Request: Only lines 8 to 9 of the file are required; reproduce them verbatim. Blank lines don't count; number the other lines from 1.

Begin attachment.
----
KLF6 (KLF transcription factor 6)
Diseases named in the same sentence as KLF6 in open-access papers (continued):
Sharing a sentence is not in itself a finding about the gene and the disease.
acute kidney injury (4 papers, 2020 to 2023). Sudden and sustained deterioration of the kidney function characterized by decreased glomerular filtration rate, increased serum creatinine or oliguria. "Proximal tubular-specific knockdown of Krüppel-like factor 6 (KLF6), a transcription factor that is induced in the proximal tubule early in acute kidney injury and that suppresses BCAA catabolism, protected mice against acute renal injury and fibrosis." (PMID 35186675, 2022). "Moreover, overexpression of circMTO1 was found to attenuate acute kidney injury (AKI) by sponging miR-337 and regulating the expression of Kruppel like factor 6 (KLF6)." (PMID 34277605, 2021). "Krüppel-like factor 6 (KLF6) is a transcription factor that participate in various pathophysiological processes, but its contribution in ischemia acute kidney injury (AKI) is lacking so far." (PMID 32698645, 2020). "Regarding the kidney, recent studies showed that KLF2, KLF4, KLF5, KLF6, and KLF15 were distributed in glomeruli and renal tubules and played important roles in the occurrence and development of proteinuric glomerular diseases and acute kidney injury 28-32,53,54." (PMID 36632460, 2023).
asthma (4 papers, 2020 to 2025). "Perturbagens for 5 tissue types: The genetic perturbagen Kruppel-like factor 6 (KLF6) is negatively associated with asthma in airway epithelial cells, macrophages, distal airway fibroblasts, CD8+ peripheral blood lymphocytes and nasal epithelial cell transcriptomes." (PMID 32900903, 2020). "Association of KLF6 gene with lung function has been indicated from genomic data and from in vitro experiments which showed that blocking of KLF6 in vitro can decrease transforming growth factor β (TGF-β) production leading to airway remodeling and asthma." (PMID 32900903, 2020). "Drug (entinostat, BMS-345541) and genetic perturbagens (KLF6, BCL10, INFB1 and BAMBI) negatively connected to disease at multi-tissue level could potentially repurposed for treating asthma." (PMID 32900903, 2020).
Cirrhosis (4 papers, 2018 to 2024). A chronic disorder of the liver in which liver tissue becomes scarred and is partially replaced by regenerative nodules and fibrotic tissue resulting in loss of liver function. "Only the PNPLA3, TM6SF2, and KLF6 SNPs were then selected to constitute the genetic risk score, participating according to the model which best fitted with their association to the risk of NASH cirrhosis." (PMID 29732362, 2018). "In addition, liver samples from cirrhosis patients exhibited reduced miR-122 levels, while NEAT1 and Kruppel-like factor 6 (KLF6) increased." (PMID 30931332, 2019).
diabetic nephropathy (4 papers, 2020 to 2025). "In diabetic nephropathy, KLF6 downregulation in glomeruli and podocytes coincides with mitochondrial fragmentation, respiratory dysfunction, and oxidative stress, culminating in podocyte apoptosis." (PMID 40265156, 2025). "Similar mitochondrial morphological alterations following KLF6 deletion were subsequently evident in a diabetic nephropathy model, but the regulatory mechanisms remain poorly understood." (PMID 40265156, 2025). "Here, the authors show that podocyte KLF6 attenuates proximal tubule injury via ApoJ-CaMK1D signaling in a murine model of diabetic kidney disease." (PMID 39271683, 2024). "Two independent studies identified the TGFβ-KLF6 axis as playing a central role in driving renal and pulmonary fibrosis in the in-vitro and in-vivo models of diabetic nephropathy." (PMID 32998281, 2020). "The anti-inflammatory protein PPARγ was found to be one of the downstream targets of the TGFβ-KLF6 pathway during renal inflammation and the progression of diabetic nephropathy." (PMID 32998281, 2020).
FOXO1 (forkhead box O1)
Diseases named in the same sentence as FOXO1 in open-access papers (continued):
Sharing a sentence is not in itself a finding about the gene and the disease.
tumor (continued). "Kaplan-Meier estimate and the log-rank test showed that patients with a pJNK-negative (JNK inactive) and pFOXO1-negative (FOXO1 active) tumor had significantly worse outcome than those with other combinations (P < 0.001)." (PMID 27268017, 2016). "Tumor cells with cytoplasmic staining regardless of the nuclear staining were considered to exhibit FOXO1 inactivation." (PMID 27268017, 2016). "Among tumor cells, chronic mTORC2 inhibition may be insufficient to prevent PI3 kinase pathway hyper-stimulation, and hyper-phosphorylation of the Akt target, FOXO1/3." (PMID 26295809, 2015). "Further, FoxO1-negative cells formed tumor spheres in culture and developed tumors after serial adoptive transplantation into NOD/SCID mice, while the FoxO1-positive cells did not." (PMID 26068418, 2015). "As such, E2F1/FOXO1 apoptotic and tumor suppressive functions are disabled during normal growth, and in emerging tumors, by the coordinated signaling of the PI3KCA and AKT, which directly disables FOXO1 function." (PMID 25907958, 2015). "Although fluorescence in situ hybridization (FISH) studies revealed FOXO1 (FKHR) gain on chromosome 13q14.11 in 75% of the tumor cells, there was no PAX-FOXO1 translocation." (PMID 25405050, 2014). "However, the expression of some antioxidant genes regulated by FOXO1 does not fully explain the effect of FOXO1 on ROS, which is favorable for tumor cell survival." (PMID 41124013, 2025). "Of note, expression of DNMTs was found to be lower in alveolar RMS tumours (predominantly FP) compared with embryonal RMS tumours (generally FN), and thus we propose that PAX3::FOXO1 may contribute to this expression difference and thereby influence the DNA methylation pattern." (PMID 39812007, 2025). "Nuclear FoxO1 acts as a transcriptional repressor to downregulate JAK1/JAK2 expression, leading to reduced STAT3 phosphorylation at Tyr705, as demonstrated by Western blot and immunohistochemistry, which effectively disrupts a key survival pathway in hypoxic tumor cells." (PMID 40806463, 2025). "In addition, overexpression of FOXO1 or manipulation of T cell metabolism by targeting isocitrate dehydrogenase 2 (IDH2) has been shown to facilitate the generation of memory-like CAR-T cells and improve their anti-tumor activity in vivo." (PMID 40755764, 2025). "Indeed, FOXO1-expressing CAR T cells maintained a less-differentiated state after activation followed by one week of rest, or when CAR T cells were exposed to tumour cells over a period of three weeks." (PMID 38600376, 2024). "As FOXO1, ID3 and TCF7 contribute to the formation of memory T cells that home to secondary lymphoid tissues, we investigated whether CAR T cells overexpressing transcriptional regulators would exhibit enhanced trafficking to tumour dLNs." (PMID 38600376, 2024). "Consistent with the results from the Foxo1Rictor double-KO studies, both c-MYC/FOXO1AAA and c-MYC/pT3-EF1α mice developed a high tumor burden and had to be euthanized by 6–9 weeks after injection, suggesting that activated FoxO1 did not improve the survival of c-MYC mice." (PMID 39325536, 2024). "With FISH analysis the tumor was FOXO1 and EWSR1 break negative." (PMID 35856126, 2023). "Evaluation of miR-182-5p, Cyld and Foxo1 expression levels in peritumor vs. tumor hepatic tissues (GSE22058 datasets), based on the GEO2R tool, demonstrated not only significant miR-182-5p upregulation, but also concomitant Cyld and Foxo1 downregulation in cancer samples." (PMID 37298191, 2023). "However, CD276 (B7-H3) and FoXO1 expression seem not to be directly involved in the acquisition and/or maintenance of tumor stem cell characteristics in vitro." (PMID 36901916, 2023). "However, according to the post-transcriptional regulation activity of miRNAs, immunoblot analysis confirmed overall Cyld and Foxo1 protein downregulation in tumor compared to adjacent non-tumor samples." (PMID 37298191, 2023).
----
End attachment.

FOXO1 (forkhead box O1)
Diseases named in the same sentence as FOXO1 in open-access papers (continued):